Would you support the NFL allowing teams to trade salary cap space? Quick hypothetical: The Colts have $50 million in cap space next year. Packers trade a second-round pick for $25 million next season, which gives them the luxury of re-signing players to extend their run and gives the Colts the draft ammunition to begin theirs. Who says no?
It's a wild and unnecessary idea. Parity has never been stronger. The salary cap has done its job.
Jay from Minneapolis, MN
Vic, genuine question, no snark intended: If WRs are a dime a dozen, why haven't the Packers had a second good one for this many seasons? Dime a dozen should essentially negate the effects of the inverse draft order, right? So it's just bad picks?
The wide receivers last year were good enough for Aaron Rodgers to win another MVP and for the Packers to claim the No. 1 spot for the NFC playoffs.
Aaron from Point Pleasant, SD
The only thing I don't like about seeing a game in person is the time spent watching the players stand around during TV commercial breaks. Did this happen when you began covering Pittsburgh?
What you're describing goes back to the '60's and the dawn of the TV football age. The ticket-buying fan pays so the fans at home can watch the game for free, and nothing begins until TV says it does. It's gross mistreatment of the paying customer.
Mark from Eau Claire, WI
I'm in my early 30's and I don't think I'm lamenting some long-gone era; maybe I am. Seems a defender's only job is to tackle a receiver after he catches the ball. That's the only way you can impede him. Anything you do to interrupt the highlight of the ball sailing through the air into his arms is a penalty. I was never privy to the "three yards and a cloud of dust" era, but I was at least witness to "not every incomplete pass is a penalty" era.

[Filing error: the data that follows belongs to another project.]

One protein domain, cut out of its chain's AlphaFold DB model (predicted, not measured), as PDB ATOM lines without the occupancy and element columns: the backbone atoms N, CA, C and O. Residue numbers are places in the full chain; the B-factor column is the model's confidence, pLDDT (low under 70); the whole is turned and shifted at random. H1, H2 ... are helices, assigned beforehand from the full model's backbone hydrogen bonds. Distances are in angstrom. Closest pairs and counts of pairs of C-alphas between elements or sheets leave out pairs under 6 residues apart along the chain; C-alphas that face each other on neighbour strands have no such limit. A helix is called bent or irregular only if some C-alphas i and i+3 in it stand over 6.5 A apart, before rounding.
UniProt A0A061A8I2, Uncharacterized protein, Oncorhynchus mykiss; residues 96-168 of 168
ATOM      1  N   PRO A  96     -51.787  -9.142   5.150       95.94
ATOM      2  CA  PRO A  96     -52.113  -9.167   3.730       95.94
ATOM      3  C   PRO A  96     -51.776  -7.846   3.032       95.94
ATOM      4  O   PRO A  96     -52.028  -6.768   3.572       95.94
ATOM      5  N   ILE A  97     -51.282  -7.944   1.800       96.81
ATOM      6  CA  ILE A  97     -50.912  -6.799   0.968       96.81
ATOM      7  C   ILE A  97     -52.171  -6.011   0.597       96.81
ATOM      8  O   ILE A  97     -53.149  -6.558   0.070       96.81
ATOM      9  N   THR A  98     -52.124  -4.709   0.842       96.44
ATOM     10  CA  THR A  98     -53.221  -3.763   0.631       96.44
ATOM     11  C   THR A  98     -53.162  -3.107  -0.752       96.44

I saw a story following the Thursday night opener that proclaimed football has become a burden to watch. The game provided an exciting finish, but it included 108 passes and the repetition had become a burden for me to watch. The stewards of the game need to monitor this closely. Without resistance there is no achievement.
John from Pittsburgh, PA
At first glance, I thought the Steelers caved on the Watt deal by guaranteeing all that money. But only giving him four years is kind of clever. They’re not paying guaranteed money when he’s much past 30, like the Bears and Rams are with Mack's and Donald's six-year deals. Thirty is usually when players start slowing down and breaking down. But if he is still productive at the end of this contract, in his early 30's, they can probably re-sign him for a very reasonable number. They were forced to deal with the reality of the marketplace, but they left themselves some wiggle room.
His salary guarantees run out after the 2023 season. At that point, his cap hit will be twice his dead cap, which means the Steelers will be free to extend him, re-structure him or even release him. Until then, the Steelers are at the mercy of the contract, but Roethlisberger is likely at the end of his career and the cap burden is easing at quarterback. There's nothing about Watt's contract that would concern me.